Wednesday, 8 December 2010

Google Chrome OS - A year on

I, like many other people, followed Google's keynote last night very closely.

They started off by doing something that was surely influenced by Apple, which was boasting about Google Chrome previous success since it's release in 2008. And good for them! As a Chrome user myself, I can safely say that it is the best browser I have ever used. And they have 120 million users, which tells you something about it.

Then they talked about Google Instant, a feature which they recently implemented into Google Search. The idea being that the search results load as you type. So in Google Chrome, the webpage loads as you type in the URL. Simple stuff.

"Sandboxing", which is actually a very interesting concept. It's not an actual feature, rather a technology which runs updates seamlessly in in the background and prevents malware from reaching sensitive resources.

Next, Google previewed the long awaited Chrome Web Store. These are different from Mozilla Firefox's Add Ons which simply add functionality to the web browser, I would compare these more to an iPhone Application. The difference is, these apps are usually web-based and open-source. I can sort of understand why they are doing this. Many people criticised the fact that Chrome OS was "just a web browser". With the ability to add apps that run under the browser, it will keep its status of "Web Browser" but could be considered an OS.

As demonstrated below:

And on that topic, Google began talking about Chrome OS. They said that all Chrome devices will ship with cellular connectivity. And you will be able to print to any wireless printer using Google's CloudPrint (I wonder where they got that from...). The chosen cellular provider is Verizon which is offering very affordable packages and Google claim that it will work abroad as well.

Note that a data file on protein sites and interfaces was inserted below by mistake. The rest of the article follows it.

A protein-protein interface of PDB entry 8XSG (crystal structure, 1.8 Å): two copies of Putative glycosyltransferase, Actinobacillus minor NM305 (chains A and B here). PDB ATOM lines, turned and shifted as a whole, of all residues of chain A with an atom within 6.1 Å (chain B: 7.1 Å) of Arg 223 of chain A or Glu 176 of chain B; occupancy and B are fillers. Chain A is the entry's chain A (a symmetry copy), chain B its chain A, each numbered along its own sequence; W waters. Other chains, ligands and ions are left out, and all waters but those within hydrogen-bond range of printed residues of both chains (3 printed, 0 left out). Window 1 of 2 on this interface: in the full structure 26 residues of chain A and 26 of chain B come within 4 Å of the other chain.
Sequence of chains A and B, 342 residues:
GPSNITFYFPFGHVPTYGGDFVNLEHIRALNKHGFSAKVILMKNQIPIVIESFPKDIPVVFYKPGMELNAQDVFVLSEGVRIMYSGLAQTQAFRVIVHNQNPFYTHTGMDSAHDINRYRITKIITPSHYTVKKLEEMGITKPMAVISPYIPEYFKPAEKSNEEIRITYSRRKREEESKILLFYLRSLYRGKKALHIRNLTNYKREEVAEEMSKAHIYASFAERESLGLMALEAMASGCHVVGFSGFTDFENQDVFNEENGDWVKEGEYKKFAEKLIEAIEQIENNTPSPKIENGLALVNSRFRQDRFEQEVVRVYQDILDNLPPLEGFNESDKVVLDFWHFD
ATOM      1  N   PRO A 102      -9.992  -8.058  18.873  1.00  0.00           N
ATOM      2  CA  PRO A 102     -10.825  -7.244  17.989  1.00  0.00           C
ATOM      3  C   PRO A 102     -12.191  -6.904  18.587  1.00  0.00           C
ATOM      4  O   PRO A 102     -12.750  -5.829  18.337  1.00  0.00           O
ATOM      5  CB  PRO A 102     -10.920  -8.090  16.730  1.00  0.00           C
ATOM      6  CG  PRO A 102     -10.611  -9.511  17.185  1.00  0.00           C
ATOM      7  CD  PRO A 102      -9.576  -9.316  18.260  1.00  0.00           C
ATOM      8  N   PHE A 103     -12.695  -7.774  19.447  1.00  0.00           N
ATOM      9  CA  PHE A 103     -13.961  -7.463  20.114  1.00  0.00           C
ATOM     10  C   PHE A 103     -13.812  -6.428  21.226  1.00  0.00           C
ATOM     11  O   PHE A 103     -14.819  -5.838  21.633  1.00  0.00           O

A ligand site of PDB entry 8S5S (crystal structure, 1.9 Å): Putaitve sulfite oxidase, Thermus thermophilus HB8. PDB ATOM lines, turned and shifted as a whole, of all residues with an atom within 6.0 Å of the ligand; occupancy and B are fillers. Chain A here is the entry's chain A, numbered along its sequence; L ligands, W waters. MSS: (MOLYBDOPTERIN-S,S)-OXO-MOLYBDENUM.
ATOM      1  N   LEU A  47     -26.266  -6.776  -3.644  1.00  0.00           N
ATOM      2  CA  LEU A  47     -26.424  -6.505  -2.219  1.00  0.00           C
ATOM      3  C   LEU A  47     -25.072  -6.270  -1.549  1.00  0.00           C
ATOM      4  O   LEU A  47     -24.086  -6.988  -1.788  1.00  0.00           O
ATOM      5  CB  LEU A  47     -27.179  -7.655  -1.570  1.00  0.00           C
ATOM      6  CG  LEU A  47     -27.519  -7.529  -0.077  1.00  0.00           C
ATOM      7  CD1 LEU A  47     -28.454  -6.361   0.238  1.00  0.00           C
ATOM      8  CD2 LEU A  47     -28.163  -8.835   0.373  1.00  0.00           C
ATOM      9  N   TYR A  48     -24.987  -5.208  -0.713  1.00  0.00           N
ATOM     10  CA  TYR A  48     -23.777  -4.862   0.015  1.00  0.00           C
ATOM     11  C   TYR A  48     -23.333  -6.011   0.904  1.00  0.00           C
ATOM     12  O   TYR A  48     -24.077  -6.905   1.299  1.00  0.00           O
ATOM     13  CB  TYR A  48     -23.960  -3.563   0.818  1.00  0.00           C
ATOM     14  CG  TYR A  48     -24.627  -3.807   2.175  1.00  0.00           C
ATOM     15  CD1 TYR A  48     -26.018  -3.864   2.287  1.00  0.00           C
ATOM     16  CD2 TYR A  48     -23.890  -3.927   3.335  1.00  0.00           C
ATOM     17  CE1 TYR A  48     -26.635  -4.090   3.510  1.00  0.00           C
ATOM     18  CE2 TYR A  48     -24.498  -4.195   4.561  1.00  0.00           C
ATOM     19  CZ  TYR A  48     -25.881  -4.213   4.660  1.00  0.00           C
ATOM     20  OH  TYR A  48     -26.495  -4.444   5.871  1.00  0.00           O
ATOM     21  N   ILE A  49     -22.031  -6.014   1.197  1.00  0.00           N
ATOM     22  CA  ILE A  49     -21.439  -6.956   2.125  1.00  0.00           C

They are pretty keen on keeping your system secure a seamless task as well. The system will be auto-updated in the background (like Sandboxing). The system core and most sensitive files will be read-only to ensure security.

Google OS, even with web apps and all that jazz, is still just a web browser. And Google know it. But truth be told, the world is (very slowly) moving in to the cloud (wherever that is...) and this could actually be the sort of OS we could be using day-to-day. But that's the future and right now, I don't think enough people have data in the cloud and there are lots that don't want it there at all. At the moment I don't think it's strong enough to compete with Windows and OS X.



Henry Ehreich said...

"The Cloud": Cloud computing is Internet-based computing, whereby shared resources, software, and information are provided to computers and other devices on demand. (Look on Wikapedia etc)
It would appear to be the next stage of computer development where PC's with beavy use hard disks would be replaced by use of the internet for all computing - i.e. programs, memory storage, interaction with other computers etc., most of which will be accessed by the use of passwords, where remote servers would be used. Of course, some of the access may be chargable!


Anonymous said...

Cant see where Google are going on this one - Chrome OS and Android....its too much - at least with Apple they seem to be moving towards a single iOS?

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